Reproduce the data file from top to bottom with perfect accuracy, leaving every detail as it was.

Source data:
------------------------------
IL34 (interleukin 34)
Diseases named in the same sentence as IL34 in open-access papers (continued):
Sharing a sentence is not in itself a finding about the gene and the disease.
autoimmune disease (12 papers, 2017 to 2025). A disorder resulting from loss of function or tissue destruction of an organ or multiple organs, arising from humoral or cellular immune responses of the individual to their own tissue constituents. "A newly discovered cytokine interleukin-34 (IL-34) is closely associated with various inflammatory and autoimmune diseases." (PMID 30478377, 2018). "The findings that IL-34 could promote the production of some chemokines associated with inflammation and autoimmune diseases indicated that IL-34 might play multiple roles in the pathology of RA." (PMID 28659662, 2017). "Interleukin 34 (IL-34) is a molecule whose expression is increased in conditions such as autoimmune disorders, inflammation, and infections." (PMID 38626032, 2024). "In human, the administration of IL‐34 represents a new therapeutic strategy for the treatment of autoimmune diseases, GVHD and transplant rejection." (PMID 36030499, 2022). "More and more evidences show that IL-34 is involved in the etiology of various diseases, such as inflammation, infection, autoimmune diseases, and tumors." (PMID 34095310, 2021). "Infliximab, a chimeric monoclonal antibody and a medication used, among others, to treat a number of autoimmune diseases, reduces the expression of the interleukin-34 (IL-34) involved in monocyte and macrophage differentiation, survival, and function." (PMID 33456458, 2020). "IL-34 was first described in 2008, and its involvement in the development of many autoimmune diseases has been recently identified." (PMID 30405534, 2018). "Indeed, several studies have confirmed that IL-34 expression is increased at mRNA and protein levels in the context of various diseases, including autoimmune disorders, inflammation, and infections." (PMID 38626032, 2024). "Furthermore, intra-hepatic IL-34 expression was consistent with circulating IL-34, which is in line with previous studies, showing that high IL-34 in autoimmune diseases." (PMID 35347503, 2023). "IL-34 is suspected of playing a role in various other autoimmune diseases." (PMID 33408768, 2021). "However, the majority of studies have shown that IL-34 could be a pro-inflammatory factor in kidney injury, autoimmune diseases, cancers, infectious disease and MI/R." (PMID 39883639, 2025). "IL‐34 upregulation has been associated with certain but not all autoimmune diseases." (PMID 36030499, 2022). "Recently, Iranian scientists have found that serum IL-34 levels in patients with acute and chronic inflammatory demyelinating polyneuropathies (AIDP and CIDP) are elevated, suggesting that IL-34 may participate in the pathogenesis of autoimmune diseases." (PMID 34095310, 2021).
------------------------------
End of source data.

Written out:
IL34 (interleukin 34)
Diseases named in the same sentence as IL34 in open-access papers (continued):
Sharing a sentence is not in itself a finding about the gene and the disease.
autoimmune disease (12 papers, 2017 to 2025). A disorder resulting from loss of function or tissue destruction of an organ or multiple organs, arising from humoral or cellular immune responses of the individual to their own tissue constituents. "A newly discovered cytokine interleukin-34 (IL-34) is closely associated with various inflammatory and autoimmune diseases." (PMID 30478377, 2018). "The findings that IL-34 could promote the production of some chemokines associated with inflammation and autoimmune diseases indicated that IL-34 might play multiple roles in the pathology of RA." (PMID 28659662, 2017). "Interleukin 34 (IL-34) is a molecule whose expression is increased in conditions such as autoimmune disorders, inflammation, and infections." (PMID 38626032, 2024). "In human, the administration of IL‐34 represents a new therapeutic strategy for the treatment of autoimmune diseases, GVHD and transplant rejection." (PMID 36030499, 2022). "More and more evidences show that IL-34 is involved in the etiology of various diseases, such as inflammation, infection, autoimmune diseases, and tumors." (PMID 34095310, 2021). "Infliximab, a chimeric monoclonal antibody and a medication used, among others, to treat a number of autoimmune diseases, reduces the expression of the interleukin-34 (IL-34) involved in monocyte and macrophage differentiation, survival, and function." (PMID 33456458, 2020). "IL-34 was first described in 2008, and its involvement in the development of many autoimmune diseases has been recently identified." (PMID 30405534, 2018). "Indeed, several studies have confirmed that IL-34 expression is increased at mRNA and protein levels in the context of various diseases, including autoimmune disorders, inflammation, and infections." (PMID 38626032, 2024). "Furthermore, intra-hepatic IL-34 expression was consistent with circulating IL-34, which is in line with previous studies, showing that high IL-34 in autoimmune diseases." (PMID 35347503, 2023). "IL-34 is suspected of playing a role in various other autoimmune diseases." (PMID 33408768, 2021). "However, the majority of studies have shown that IL-34 could be a pro-inflammatory factor in kidney injury, autoimmune diseases, cancers, infectious disease and MI/R." (PMID 39883639, 2025). "IL‐34 upregulation has been associated with certain but not all autoimmune diseases." (PMID 36030499, 2022). "Recently, Iranian scientists have found that serum IL-34 levels in patients with acute and chronic inflammatory demyelinating polyneuropathies (AIDP and CIDP) are elevated, suggesting that IL-34 may participate in the pathogenesis of autoimmune diseases." (PMID 34095310, 2021).